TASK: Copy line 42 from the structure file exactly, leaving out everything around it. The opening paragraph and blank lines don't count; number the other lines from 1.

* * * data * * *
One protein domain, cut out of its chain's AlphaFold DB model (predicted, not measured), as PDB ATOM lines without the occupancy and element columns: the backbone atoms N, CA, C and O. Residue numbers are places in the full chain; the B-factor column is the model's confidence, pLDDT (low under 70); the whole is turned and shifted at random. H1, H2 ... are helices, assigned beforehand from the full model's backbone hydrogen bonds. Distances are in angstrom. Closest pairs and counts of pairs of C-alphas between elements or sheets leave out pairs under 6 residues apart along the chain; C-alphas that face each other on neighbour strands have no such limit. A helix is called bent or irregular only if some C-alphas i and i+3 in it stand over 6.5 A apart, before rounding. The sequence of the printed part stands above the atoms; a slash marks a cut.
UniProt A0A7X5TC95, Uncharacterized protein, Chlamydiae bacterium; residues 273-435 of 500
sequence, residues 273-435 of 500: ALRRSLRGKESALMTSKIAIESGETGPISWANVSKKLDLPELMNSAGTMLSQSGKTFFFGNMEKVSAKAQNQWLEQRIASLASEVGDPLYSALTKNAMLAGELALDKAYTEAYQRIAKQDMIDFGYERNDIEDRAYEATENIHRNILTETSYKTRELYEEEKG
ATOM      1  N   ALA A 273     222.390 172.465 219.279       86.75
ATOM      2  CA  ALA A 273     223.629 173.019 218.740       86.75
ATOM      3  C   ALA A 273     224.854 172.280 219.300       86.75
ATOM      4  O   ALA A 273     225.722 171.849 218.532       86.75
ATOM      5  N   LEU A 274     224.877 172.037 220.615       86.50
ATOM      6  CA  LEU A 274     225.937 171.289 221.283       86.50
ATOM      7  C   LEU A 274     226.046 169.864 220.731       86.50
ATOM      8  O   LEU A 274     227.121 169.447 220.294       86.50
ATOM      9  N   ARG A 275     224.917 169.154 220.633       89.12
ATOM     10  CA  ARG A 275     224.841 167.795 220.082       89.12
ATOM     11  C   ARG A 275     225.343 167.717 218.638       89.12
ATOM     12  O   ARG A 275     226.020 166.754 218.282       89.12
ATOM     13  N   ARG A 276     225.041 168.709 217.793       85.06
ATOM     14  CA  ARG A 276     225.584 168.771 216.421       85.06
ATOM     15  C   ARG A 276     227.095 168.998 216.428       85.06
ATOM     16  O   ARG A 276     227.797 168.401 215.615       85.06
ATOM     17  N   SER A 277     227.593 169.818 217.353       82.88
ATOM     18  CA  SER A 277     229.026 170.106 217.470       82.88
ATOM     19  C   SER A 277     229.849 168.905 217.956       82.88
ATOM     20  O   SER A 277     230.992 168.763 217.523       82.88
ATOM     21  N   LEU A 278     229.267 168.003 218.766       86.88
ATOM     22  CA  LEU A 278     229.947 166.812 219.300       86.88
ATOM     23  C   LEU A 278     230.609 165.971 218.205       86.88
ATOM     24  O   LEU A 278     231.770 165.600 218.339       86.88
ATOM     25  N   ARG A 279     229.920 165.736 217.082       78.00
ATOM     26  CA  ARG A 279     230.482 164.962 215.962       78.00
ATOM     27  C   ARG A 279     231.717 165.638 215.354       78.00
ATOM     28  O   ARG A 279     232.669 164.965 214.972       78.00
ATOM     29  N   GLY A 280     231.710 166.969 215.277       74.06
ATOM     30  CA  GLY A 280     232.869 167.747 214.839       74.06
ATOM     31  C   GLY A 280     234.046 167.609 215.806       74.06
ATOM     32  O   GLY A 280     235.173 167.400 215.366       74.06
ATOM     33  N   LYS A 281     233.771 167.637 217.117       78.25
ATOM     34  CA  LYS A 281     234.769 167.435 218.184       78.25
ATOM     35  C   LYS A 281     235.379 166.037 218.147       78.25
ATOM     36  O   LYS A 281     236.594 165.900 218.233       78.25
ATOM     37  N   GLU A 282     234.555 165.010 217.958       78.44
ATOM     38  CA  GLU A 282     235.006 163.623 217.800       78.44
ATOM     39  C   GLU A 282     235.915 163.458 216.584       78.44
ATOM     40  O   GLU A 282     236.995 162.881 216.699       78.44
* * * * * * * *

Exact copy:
ATOM     40  O   GLU A 282     236.995 162.881 216.699       78.44